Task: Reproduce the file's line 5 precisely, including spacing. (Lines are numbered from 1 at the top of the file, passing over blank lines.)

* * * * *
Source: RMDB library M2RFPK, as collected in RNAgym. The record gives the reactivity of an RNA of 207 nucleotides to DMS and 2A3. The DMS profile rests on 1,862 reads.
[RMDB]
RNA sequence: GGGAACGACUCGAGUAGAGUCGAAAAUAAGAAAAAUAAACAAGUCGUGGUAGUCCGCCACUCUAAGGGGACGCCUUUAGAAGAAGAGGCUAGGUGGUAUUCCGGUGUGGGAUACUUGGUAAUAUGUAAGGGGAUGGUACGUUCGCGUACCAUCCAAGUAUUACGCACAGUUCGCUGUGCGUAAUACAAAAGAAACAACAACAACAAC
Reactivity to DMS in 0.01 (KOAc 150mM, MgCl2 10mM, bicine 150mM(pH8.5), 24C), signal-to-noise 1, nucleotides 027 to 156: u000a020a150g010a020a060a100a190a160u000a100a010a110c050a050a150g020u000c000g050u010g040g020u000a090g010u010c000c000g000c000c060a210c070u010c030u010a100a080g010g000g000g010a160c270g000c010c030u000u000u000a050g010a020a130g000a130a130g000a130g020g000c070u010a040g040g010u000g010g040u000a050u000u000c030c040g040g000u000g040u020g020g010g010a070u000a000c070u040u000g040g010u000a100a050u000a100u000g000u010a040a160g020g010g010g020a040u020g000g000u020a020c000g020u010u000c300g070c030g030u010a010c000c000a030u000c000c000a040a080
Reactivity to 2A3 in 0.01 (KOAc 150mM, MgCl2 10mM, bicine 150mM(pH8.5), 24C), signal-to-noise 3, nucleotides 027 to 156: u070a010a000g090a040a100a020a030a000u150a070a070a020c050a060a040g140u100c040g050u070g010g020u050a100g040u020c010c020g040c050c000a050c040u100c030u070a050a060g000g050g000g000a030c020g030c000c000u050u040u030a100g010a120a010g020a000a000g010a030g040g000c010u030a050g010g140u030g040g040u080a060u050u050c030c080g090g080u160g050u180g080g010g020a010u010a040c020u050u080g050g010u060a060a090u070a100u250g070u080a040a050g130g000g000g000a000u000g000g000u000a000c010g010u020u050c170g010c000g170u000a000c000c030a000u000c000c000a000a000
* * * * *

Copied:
Reactivity to 2A3 in 0.01 (KOAc 150mM, MgCl2 10mM, bicine 150mM(pH8.5), 24C), signal-to-noise 3, nucleotides 027 to 156: u070a010a000g090a040a100a020a030a000u150a070a070a020c050a060a040g140u100c040g050u070g010g020u050a100g040u020c010c020g040c050c000a050c040u100c030u070a050a060g000g050g000g000a030c020g030c000c000u050u040u030a100g010a120a010g020a000a000g010a030g040g000c010u030a050g010g140u030g040g040u080a060u050u050c030c080g090g080u160g050u180g080g010g020a010u010a040c020u050u080g050g010u060a060a090u070a100u250g070u080a040a050g130g000g000g000a000u000g000g000u000a000c010g010u020u050c170g010c000g170u000a000c000c030a000u000c000c000a000a000